Guayaba Tequila Sour
2 oz Hornitos Reposado Tequila
0.75 oz rosemary guayaba [Mexican guava] simple syrup
0.5 oz lemon juice
3 dashes Peychaud’s Bitters
1 egg white
Shake all ingredients but the egg white in an ice-filled shaker until frost forms on the outside of the shaker. Double strain into a chilled coupe. Dump ice from the shaker, and pour the strained ingredients back into it. Add the egg white and a stainless steel whisk ball* and shake vigorously for 15 seconds. Strain the cocktail back into the chilled coupe.**
Garnish by placing 3 dashes of Peychaud’s Bitters in the center of the cocktail, then drag a toothpick through the bitters to form a sun design.
*optional, but makes for a frothier cocktail
**This method of preparing egg white cocktails is called a ‘reverse dry shake’.
Labor Day is always a bittersweet holiday. Although a day off work is always welcome, and I love the fall, I hate to say goodbye to the lazy days of summer. This year is even worse because Labor Day marks the last day of our annual family vacation in southern California. It doesn’t matter how many times we visit, I’m perpetually floored by the Garden of Eden-level of fruit growing out here. It’s an embarrassment of riches, with fruit that would sell for top dollar at an East Coast Whole Foods rotting in the middle of the sidewalk.
I see it as my duty as a traveler to lighten the burden of this plenty, so I build a cocktail every year around whatever’s ripe. My sister-in-law has created a new seating area since our last visit, so I notice a tree in the back of her yard that I hadn’t seen before. The ground under it is littered with golf ball-sized golden fruit with an intense aroma of pineapple mixed with citrus and a hint of bitterness.
I ask my sister-in-law what they are. She thinks loquats, but she’s not sure. I grab three ripe ones, wash them and cut them into quarters. I make a simple syrup with 1 cup each of water and sugar, add the fruit, bring it to a boil, then reduce it to a simmer. It smells like something that would pair well with rosemary, so I trim a 3-inch-long sprig off the hedge that lines the side of the house and drop it into the pan.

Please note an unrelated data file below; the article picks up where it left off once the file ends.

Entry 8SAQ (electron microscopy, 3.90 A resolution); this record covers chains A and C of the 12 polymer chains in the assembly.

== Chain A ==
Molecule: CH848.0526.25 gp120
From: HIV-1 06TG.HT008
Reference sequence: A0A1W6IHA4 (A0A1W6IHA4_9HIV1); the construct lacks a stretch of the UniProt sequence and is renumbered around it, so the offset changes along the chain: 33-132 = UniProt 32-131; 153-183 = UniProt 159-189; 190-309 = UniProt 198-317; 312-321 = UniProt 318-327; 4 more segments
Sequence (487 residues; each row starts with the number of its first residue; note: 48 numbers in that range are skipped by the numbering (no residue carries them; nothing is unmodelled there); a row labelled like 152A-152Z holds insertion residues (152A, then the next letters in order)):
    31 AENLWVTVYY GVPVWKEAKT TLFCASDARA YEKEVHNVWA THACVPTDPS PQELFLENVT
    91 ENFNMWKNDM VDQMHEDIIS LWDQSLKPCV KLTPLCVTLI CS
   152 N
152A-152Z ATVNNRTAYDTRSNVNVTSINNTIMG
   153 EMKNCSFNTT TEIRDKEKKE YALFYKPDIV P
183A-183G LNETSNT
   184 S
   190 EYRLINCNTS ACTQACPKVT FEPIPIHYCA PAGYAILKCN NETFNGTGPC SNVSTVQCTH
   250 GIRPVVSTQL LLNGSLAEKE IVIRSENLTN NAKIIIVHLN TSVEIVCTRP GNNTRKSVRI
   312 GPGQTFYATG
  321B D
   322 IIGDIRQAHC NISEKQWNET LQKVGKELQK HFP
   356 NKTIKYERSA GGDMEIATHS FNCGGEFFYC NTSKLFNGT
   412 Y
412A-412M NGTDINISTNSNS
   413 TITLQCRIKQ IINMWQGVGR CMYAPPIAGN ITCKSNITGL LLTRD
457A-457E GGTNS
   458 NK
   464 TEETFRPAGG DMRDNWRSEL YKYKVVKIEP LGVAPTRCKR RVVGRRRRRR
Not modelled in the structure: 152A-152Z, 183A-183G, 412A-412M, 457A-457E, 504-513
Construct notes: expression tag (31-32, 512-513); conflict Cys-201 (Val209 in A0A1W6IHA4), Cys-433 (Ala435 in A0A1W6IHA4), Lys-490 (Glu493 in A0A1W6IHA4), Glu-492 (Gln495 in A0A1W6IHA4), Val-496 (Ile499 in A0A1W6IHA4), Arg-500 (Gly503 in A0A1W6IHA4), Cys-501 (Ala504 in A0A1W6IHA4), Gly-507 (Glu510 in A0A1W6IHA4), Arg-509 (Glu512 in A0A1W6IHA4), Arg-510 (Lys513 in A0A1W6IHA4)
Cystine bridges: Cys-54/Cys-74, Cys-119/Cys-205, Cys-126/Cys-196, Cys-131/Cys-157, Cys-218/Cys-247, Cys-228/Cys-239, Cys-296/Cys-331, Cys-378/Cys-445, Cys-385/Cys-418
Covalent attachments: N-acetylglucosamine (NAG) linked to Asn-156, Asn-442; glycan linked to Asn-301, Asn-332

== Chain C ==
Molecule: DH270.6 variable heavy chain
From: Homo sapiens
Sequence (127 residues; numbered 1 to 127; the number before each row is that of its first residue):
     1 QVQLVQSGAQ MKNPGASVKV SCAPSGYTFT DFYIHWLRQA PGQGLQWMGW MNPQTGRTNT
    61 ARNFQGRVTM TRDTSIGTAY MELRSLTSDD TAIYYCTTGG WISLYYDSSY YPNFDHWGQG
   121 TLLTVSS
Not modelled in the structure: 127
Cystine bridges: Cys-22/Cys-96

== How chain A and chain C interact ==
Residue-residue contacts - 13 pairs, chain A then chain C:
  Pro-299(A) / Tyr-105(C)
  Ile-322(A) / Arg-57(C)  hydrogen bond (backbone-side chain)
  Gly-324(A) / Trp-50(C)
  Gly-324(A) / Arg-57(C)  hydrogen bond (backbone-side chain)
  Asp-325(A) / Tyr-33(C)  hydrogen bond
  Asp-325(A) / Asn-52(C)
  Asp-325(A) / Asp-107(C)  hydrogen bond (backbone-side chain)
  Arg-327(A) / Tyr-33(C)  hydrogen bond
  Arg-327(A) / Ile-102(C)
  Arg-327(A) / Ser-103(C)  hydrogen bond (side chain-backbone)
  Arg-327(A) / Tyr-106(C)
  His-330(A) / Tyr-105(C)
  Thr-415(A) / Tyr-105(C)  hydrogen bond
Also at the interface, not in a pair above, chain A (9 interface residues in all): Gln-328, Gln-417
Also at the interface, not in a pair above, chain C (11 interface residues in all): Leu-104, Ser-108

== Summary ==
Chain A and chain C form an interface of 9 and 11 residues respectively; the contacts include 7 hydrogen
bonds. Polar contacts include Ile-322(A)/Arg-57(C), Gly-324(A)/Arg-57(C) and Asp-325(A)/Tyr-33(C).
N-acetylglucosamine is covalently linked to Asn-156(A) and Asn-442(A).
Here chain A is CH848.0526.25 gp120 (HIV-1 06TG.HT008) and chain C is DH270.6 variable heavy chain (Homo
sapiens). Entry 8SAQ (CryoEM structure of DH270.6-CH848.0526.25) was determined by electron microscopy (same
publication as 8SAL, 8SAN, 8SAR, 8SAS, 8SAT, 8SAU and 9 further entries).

After 15 minutes, I cut the heat, crush the fruit in the pan and let it cool for 15 minutes before straining. The syrup is fantastic, and after foraging in our host’s gorgeous new bar for two ounces of Hornitos Reposado Tequila, I pick and juice a lemon from the backyard, then throw everything into a shaker with three dashes Peychaud’s Bitters. The cocktail is delicious, but it lacks body. I decide to add an egg white and turn it into a proper sour. This becomes the drink of our vacation.
Before doing my write-up, I figure I’d better know for sure what kind of fruit I’m using. I look up images of loquats, and it is clear that these are not them. I run a few more searches and still cannot figure it out. Luckily, my sister-in-law has a Filipino friend who’s an expert on California fruit trees [this is a BIG category of expertise], so she sends her my pictures, and her friend tells her that they are Mexican guavas [guayabas]. She said that Filipinos like to cook with the green, unripe guayabas.
Information in hand, it’s time to say goodbye to cloudy mornings, sunny afternoons, palm trees, low humidity, wide beaches and fruit as far as the eye can see. I pick a pound of green guayabas and shove them and a foraged pomelo into my carry-on bag. I hug the best family anyone could hope to marry into, and I point the rental car toward LAX. Until next year, SoCal. I’ll miss you.